A Learning Management System (LMS) is a platform that enables the storage and delivery of learning content for the purpose of training and educating employees. The idea of choosing an LMS can be daunting. But before you decide to jump into the LMS search, it’s important to identify why you need this system in the first place.
In addition to providing a platform that makes it relatively easy to deliver—and in some cases develop—eLearning, an LMS provides the opportunity to track and measure training content.
Here are three benefits of tracking eLearning content via an LMS:
First and foremost, you should be using an LMS to see how many learners are enrolled in and completing your eLearning courses. While creating eLearning content is fun, designers aren’t developing courses for the purpose of keeping themselves entertained. The purpose of training materials is to help educate learners and improving their skills.
User completion tracked in an LMS might help identify what is and isn’t working regarding your design. For example, a completion report might uncover the fact that no one finishes a course if it’s more than 20 minutes long. Likewise, an enrollment report might highlight those departments that need to increase their focus on employee development. If it’s been two years since anyone in finance enrolled in a course, it’s probably time to provide them with some relevant training.
Once you understand how many learners have enrolled in and completed your courses, an LMS can be used to link that information to business results. For example, did your sales team see a dramatic spike in their sales after they finished the course on Competitive Selling? Likewise, you might be able to draw a correlation between low customer satisfaction scores and a customer service team that hasn’t completed required training about handling customer complaints. Without the data an LMS provides, it’s harder to make the connections to results.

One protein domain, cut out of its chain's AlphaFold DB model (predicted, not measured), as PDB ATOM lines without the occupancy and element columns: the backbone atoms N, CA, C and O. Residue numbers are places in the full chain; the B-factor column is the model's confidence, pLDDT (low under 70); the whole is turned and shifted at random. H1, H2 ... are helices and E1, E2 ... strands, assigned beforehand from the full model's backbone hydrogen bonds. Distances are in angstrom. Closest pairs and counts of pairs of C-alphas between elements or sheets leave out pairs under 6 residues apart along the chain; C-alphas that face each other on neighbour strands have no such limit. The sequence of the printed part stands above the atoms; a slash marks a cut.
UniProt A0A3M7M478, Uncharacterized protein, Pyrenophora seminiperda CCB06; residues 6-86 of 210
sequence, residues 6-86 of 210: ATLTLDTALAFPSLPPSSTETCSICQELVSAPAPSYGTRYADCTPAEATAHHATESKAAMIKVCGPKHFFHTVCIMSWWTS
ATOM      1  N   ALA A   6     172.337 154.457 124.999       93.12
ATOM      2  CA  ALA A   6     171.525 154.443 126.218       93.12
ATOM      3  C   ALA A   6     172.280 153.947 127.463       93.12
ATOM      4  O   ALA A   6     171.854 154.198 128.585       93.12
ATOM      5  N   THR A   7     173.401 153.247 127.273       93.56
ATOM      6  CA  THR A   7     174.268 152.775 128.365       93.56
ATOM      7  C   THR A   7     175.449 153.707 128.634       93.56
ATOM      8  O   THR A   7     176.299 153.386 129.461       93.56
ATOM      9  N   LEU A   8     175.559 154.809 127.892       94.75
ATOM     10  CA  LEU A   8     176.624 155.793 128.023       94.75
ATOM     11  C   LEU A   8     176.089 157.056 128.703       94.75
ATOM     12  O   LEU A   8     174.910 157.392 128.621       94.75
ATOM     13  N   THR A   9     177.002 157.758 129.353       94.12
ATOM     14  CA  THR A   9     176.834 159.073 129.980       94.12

If you’re in a position where you need to convince senior leaders that an LMS is worth the investment (they’re not cheap), this connection to business results—and the benefit to the bottom line—is an important one to make.
I hate to say it, but it’s a litigious world out there. Having an LMS that tracks training assignments and records completion data will help your organization protect itself in the event of legal action. That executive who is accused of insider trading but claims he was never educated about the difference between public and non-public information? Thanks to an LMS, you can pull up his learning history to demonstrate that he was enrolled in the Insider Trading eLearning course, and he successfully finished it not just once but every year since he was hired. Suddenly, thanks to the LMS records, his claims no longer hold the power they once did.
Now that you understand a few of the reasons why you might need an LMS, don’t purchase the first one you find. Do your research and test drive some models to choose the right LMS for your business.
Not all LMS platforms are created equal, and they’re not all the perfect solution for your business. First, be clear about why your organization needs one. Then take the time to find the right one. After your new LMS is in place, use it to drive your learning strategy forward and positively impact business results.
Liz Sheffield is a freelance writer with a background in training and development. She specializes in writing about everything related to the human side of business. You can contact her via LinkedIn or Twitter.